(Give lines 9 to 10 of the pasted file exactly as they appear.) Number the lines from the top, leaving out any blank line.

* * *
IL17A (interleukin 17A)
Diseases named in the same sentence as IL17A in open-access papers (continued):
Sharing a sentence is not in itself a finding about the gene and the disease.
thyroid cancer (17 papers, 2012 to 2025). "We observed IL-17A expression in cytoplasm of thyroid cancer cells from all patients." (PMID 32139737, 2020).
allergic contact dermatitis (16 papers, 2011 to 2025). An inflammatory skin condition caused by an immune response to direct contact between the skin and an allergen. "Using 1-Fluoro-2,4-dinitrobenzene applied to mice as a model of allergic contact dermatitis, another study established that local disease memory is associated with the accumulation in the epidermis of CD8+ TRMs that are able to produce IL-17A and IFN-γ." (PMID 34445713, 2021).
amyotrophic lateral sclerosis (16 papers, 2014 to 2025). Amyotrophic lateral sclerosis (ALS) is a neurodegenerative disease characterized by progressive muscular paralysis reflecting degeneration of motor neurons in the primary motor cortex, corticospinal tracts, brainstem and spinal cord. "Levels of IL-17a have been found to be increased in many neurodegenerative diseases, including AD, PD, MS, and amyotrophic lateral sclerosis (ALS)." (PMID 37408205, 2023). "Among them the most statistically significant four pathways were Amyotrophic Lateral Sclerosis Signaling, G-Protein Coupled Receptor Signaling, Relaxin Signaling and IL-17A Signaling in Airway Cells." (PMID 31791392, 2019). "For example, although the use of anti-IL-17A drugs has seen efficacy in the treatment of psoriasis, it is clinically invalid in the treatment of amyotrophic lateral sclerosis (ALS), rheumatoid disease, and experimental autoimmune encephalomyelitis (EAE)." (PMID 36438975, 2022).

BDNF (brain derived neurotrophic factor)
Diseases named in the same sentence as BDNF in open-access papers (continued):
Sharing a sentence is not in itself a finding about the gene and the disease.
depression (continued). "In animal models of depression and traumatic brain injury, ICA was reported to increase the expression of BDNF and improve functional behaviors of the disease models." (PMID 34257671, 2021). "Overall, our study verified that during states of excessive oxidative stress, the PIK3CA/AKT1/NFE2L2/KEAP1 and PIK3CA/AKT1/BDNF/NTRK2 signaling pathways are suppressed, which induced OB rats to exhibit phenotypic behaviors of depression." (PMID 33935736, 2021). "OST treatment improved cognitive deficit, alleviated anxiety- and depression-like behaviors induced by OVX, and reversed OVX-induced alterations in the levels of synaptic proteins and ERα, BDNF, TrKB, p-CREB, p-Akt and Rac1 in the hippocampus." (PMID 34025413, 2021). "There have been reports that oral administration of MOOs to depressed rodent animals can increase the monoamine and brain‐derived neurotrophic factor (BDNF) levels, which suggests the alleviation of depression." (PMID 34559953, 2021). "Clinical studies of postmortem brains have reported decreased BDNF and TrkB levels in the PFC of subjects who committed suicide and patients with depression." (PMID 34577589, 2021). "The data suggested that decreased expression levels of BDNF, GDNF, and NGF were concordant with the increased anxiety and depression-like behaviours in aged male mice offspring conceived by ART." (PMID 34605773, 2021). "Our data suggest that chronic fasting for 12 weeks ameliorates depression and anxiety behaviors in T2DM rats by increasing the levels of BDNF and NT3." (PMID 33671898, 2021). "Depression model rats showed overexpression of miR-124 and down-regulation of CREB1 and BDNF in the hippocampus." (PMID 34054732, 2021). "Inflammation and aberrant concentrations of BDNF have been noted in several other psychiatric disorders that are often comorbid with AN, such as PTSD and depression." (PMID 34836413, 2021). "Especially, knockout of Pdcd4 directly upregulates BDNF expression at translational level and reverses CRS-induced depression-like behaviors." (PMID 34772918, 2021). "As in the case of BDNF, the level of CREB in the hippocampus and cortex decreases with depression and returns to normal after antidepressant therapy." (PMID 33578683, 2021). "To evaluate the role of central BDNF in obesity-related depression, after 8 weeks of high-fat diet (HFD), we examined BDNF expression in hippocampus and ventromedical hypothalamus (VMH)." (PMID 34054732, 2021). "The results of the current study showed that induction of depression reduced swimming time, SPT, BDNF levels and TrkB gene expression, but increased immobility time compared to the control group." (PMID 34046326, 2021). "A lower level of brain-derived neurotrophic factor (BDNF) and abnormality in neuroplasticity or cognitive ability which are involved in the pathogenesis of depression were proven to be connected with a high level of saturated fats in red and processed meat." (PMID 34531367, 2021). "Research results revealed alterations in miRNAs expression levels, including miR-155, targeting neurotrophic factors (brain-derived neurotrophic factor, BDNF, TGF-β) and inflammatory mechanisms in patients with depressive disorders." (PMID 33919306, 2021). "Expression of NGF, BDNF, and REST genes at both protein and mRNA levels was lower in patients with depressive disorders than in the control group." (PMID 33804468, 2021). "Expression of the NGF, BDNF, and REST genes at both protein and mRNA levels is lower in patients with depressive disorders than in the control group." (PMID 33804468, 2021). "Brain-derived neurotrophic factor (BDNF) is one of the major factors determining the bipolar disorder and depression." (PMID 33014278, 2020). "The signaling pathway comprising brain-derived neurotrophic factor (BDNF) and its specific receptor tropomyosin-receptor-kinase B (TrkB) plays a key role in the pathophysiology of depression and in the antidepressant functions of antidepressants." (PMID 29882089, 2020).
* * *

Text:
Sharing a sentence is not in itself a finding about the gene and the disease.
depression (continued). "In animal models of depression and traumatic brain injury, ICA was reported to increase the expression of BDNF and improve functional behaviors of the disease models." (PMID 34257671, 2021). "Overall, our study verified that during states of excessive oxidative stress, the PIK3CA/AKT1/NFE2L2/KEAP1 and PIK3CA/AKT1/BDNF/NTRK2 signaling pathways are suppressed, which induced OB rats to exhibit phenotypic behaviors of depression." (PMID 33935736, 2021). "OST treatment improved cognitive deficit, alleviated anxiety- and depression-like behaviors induced by OVX, and reversed OVX-induced alterations in the levels of synaptic proteins and ERα, BDNF, TrKB, p-CREB, p-Akt and Rac1 in the hippocampus." (PMID 34025413, 2021). "There have been reports that oral administration of MOOs to depressed rodent animals can increase the monoamine and brain‐derived neurotrophic factor (BDNF) levels, which suggests the alleviation of depression." (PMID 34559953, 2021). "Clinical studies of postmortem brains have reported decreased BDNF and TrkB levels in the PFC of subjects who committed suicide and patients with depression." (PMID 34577589, 2021). "The data suggested that decreased expression levels of BDNF, GDNF, and NGF were concordant with the increased anxiety and depression-like behaviours in aged male mice offspring conceived by ART." (PMID 34605773, 2021). "Our data suggest that chronic fasting for 12 weeks ameliorates depression and anxiety behaviors in T2DM rats by increasing the levels of BDNF and NT3." (PMID 33671898, 2021). "Depression model rats showed overexpression of miR-124 and down-regulation of CREB1 and BDNF in the hippocampus." (PMID 34054732, 2021). "Inflammation and aberrant concentrations of BDNF have been noted in several other psychiatric disorders that are often comorbid with AN, such as PTSD and depression." (PMID 34836413, 2021). "Especially, knockout of Pdcd4 directly upregulates BDNF expression at translational level and reverses CRS-induced depression-like behaviors." (PMID 34772918, 2021). "As in the case of BDNF, the level of CREB in the hippocampus and cortex decreases with depression and returns to normal after antidepressant therapy." (PMID 33578683, 2021). "To evaluate the role of central BDNF in obesity-related depression, after 8 weeks of high-fat diet (HFD), we examined BDNF expression in hippocampus and ventromedical hypothalamus (VMH)." (PMID 34054732, 2021). "The results of the current study showed that induction of depression reduced swimming time, SPT, BDNF levels and TrkB gene expression, but increased immobility time compared to the control group." (PMID 34046326, 2021). "A lower level of brain-derived neurotrophic factor (BDNF) and abnormality in neuroplasticity or cognitive ability which are involved in the pathogenesis of depression were proven to be connected with a high level of saturated fats in red and processed meat." (PMID 34531367, 2021). "Research results revealed alterations in miRNAs expression levels, including miR-155, targeting neurotrophic factors (brain-derived neurotrophic factor, BDNF, TGF-β) and inflammatory mechanisms in patients with depressive disorders." (PMID 33919306, 2021). "Expression of NGF, BDNF, and REST genes at both protein and mRNA levels was lower in patients with depressive disorders than in the control group." (PMID 33804468, 2021). "Expression of the NGF, BDNF, and REST genes at both protein and mRNA levels is lower in patients with depressive disorders than in the control group." (PMID 33804468, 2021). "Brain-derived neurotrophic factor (BDNF) is one of the major factors determining the bipolar disorder and depression." (PMID 33014278, 2020). "The signaling pathway comprising brain-derived neurotrophic factor (BDNF) and its specific receptor tropomyosin-receptor-kinase B (TrkB) plays a key role in the pathophysiology of depression and in the antidepressant functions of antidepressants." (PMID 29882089, 2020).